You are leaving Medscape Education
Cancel Continue
Log in to save activities Your saved activities will show here so that you can easily access them whenever you're ready. Log in here CME & Education Log in to keep track of your credits.



Opening Our Eyes: Female Genital Mutilation in the United States

  • Authors: Deborah Ottenheimer, MD, FACOG
  • CME / ABIM MOC / CE Released: 11/23/2020
  • Valid for credit through: 11/23/2021
Start Activity

Target Audience and Goal Statement

This activity is intended for obstetrician/gynecologist (Ob/Gyn) specialists, primary care physicians (PCPs), pediatricians, psychiatrists, public health professionals, and nurses.

The goal of this activity is to raise awareness and educate clinicians regarding the spectrum of care that may be needed for girls and women with FGM/C.

Upon completion of this activity, participants will:

  • Have increased knowledge regarding the
    • Prevalence and distribution of girls and women affected by FGM/C in United States and internationally
    • Medical, psychiatric, and sexual health concerns that can arise from FGM/C
    • Strategies for speaking to patients about FGM/C in a culturally sensitive manner


As an organization accredited by the ACCME, Medscape, LLC, requires everyone who is in a position to control the content of an education activity to disclose all relevant financial relationships with any commercial interest. The ACCME defines "relevant financial relationships" as financial relationships in any amount, occurring within the past 12 months, including financial relationships of a spouse or life partner, that could create a conflict of interest.

Medscape, LLC, encourages Authors to identify investigational products or off-label uses of products regulated by the US Food and Drug Administration, at first mention and where appropriate in the content.


  • Deborah Ottenheimer, MD, FACOG

    Adjunct Assistant Professor
    Icahn School of Medicine at Mount Sinai
    Volunteer Physician
    Mount Sinai Human Rights Program
    Clinical Instructor
    Weil Cornell Medical College
    Volunteer Physician
    Weil Cornell Clinic for Human Rights
    Consulting Physician
    Hope for Haiti Foundation
    Medical Advisor
    Physicians for Human Rights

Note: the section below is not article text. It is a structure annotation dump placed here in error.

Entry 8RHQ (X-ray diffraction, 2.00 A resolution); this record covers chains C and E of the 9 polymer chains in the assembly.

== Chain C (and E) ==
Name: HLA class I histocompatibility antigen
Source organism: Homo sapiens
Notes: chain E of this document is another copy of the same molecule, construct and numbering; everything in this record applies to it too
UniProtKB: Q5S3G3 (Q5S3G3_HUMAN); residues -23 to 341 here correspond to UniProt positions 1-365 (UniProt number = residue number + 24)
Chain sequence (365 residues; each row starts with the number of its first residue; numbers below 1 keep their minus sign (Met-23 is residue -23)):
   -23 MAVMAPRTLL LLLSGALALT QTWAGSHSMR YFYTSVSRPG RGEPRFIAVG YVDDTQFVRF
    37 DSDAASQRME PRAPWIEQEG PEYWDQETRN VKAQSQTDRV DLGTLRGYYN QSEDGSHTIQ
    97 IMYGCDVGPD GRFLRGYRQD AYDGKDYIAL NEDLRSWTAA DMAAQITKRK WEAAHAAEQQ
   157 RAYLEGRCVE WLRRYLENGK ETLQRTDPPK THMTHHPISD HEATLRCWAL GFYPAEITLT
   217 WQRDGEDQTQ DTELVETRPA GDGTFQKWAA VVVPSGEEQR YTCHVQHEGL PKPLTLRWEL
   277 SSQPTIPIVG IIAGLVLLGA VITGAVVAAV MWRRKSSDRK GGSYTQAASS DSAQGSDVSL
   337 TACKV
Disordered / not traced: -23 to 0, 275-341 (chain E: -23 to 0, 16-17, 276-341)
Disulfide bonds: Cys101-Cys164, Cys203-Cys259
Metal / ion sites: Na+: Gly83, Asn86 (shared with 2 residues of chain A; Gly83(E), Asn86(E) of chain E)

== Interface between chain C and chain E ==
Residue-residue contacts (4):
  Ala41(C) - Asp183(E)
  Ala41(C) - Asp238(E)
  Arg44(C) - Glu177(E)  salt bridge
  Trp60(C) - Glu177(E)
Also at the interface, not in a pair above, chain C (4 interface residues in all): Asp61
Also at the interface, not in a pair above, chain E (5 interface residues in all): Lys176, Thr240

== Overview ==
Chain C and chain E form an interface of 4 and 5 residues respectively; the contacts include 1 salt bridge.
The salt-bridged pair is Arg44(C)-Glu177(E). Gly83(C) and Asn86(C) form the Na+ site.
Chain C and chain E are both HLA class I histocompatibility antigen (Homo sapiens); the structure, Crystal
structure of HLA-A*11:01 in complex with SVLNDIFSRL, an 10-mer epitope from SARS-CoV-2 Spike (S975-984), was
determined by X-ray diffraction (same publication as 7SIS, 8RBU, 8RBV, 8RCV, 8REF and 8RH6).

New York, New York


    Disclosure: Deborah Ottenheimer, MD, FACOG, has disclosed no relevant financial relationships.


  • Kathy Merlo

    Medical Education Director, Medscape, LLC


    Disclosures: Kathy Merlo disclosed no relevant financial relationships.

CME, CE Reviewer/Nurse Planner

  • Stephanie Corder, ND, RN, CHCP

    Associate Director, Accreditation and Compliance, Medscape, LLC


    Disclosure: Stephanie Corder, ND, RN, CHCP, has disclosed no relevant financial relationships.

Peer Reviewer

This activity has been peer reviewed and the reviewer has disclosed the following relevant financial relationships:
Received grants for clinical research from: Laboratory Corporation of America Holdings/Sequenom, Inc; Progenity

Accreditation Statements

In support of improving patient care, Medscape, LLC is jointly accredited by the Accreditation Council for Continuing Medical Education (ACCME), the Accreditation Council for Pharmacy Education (ACPE), and the American Nurses Credentialing Center (ANCC), to provide continuing education for the healthcare team.

    For Physicians

  • Medscape, LLC designates this enduring material for a maximum of 0.50 AMA PRA Category 1 Credit(s)™ . Physicians should claim only the credit commensurate with the extent of their participation in the activity.

    Successful completion of this CME activity, which includes participation in the evaluation component, enables the participant to earn up to 0.50 MOC points in the American Board of Internal Medicine's (ABIM) Maintenance of Certification (MOC) program. Participants will earn MOC points equivalent to the amount of CME credits claimed for the activity. It is the CME activity provider's responsibility to submit participant completion information to ACCME for the purpose of granting ABIM MOC credit. Aggregate participant data will be shared with commercial supporters of this activity.

    Contact This Provider

    For Nurses

  • Awarded 0.50 contact hour(s) of continuing nursing education for RNs and APNs; none of these credits is in the area of pharmacology.

    Contact This Provider

For questions regarding the content of this activity, contact the accredited provider for this CME/CE activity noted above. For technical assistance, contact [email protected]

Instructions for Participation and Credit

There are no fees for participating in or receiving credit for this online educational activity. For information on applicability and acceptance of continuing education credit for this activity, please consult your professional licensing board.

This activity is designed to be completed within the time designated on the title page; physicians should claim only those credits that reflect the time actually spent in the activity. To successfully earn credit, participants must complete the activity online during the valid credit period that is noted on the title page. To receive AMA PRA Category 1 Credit™, you must receive a minimum score of 70% on the post-test.

Follow these steps to earn CME/CE credit*:

  1. Read the target audience, learning objectives, and author disclosures.
  2. Study the educational content online or printed out.
  3. Online, choose the best answer to each test question. To receive a certificate, you must receive a passing score as designated at the top of the test. We encourage you to complete the Activity Evaluation to provide feedback for future programming.

You may now view or print the certificate from your CME/CE Tracker. You may print the certificate but you cannot alter it. Credits will be tallied in your CME/CE Tracker and archived for 6 years; at any point within this time period you can print out the tally as well as the certificates from the CME/CE Tracker.